Bold Beyond Belief: Bill Denz, New Zealand's Mountain Warrior
Bold Beyond Belief: Bill Denz, New Zealand’s Mountain Warrior. Paul Maxim. Maxim Books, 2011. 303 pages. Paperback. $49.95.
Paul Maxim has written the only biography of Bill Denz, New Zealand’s luminary climber during two decades centered on the seventies. Bold Beyond Belief seems exhaustively researched, even though Denz died 29 years ago. It is very well written.
From a short, pudgy, fatherless beginner bonded to his mom, Denz underwent a deep transformation through 60 to 70 significant ascents worldwide, many of them firsts or early repeats. Some of the ice routes were incredibly dangerous; a few are still unrepeated. A Yosemite outsider, Denz climbed 10 grade VIs there in two seasons, including early ascents of desperate lines such as Pacific Ocean Wall, Excalibur, Tangerine Trip, Tis-sa-ack, and North America Wall. Early in his Yosemite days he was seriously injured by rockfall, of all things. Rescued, he went through a long, crutchbound recovery in Santa Cruz. Then he sprung back. From the midseventies to 1980 he made four trips to Patagonia, becoming increasingly ambitious. When his intended partner, Charlie Porter, was delayed by Chilean authorities, Denz set out to solo Cerro Torre. But on the approach he lost perhaps his best friend at the time, young Phil Herron, in a crevasse, sending Denz into a funk for months.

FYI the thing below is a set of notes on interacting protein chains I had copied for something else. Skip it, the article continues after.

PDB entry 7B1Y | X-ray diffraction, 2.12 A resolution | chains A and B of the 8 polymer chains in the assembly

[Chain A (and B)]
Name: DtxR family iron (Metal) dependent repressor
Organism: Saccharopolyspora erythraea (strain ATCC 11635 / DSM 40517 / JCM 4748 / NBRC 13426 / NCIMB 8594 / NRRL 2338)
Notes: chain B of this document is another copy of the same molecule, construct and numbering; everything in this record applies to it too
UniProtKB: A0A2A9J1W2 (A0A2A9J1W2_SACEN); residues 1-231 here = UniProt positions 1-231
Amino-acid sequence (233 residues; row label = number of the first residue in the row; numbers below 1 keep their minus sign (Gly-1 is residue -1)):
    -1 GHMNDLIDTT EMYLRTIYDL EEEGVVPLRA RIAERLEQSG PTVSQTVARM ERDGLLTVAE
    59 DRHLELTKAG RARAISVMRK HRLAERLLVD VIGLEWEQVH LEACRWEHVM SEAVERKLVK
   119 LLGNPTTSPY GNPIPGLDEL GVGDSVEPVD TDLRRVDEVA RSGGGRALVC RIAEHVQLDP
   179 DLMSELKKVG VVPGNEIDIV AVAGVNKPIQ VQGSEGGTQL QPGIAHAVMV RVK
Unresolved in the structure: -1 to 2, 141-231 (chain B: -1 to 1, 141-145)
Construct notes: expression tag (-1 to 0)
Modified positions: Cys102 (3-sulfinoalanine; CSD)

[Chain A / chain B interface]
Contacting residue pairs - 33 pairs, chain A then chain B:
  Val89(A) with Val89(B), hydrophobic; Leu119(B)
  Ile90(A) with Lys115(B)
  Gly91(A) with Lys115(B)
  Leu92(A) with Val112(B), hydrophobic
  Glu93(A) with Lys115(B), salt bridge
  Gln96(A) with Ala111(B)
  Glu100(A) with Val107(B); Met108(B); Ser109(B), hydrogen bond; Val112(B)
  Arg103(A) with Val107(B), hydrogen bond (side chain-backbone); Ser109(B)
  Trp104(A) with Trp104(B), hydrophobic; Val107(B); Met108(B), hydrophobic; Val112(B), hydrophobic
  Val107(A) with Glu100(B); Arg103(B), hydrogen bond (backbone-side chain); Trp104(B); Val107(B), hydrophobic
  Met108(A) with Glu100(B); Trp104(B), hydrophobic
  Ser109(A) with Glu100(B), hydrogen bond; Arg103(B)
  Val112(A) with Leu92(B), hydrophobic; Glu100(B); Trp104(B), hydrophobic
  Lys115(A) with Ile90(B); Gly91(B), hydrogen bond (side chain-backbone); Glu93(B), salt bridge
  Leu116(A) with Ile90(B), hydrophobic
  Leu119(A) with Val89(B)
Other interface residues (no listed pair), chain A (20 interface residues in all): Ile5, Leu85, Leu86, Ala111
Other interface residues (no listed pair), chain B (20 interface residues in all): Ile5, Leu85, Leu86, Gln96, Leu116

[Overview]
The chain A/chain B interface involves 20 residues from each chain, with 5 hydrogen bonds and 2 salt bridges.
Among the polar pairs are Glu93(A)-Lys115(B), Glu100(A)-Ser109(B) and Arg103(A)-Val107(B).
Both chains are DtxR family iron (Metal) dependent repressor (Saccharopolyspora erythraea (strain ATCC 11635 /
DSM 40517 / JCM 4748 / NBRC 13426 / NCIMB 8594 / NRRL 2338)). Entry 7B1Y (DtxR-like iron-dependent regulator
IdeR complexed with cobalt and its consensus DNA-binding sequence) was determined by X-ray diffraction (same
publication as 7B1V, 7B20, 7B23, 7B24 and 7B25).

Maxim's writing is often so detailed that it seems to exhaust its subject, but he maintains an engaging, sympathetic storyline, told chronologically. He describes personal aspects of Denz’s lifestyle, including his several women companions, his flirtation with the era’s drugs, and his extraordinarily dogged yet repellent charisma. Maxim acknowledges that Denz was not universally liked in his march to the top of New Zealand’s climbing community. His detractors refused to be impressed, finding him rank, peculiar, and excessively competitive. But Denz worked hard to sustain his climbing and feed himself. He toiled endless frigid shifts on an Alaskan salmon boat several years running; he attempted to solo Cerro Torre 13 times, getting within 80 meters of the summit.
This is a terrific book, an important tale of an iconic climber little known outside his home country. Denz died in an avalanche on Makalu in 1983.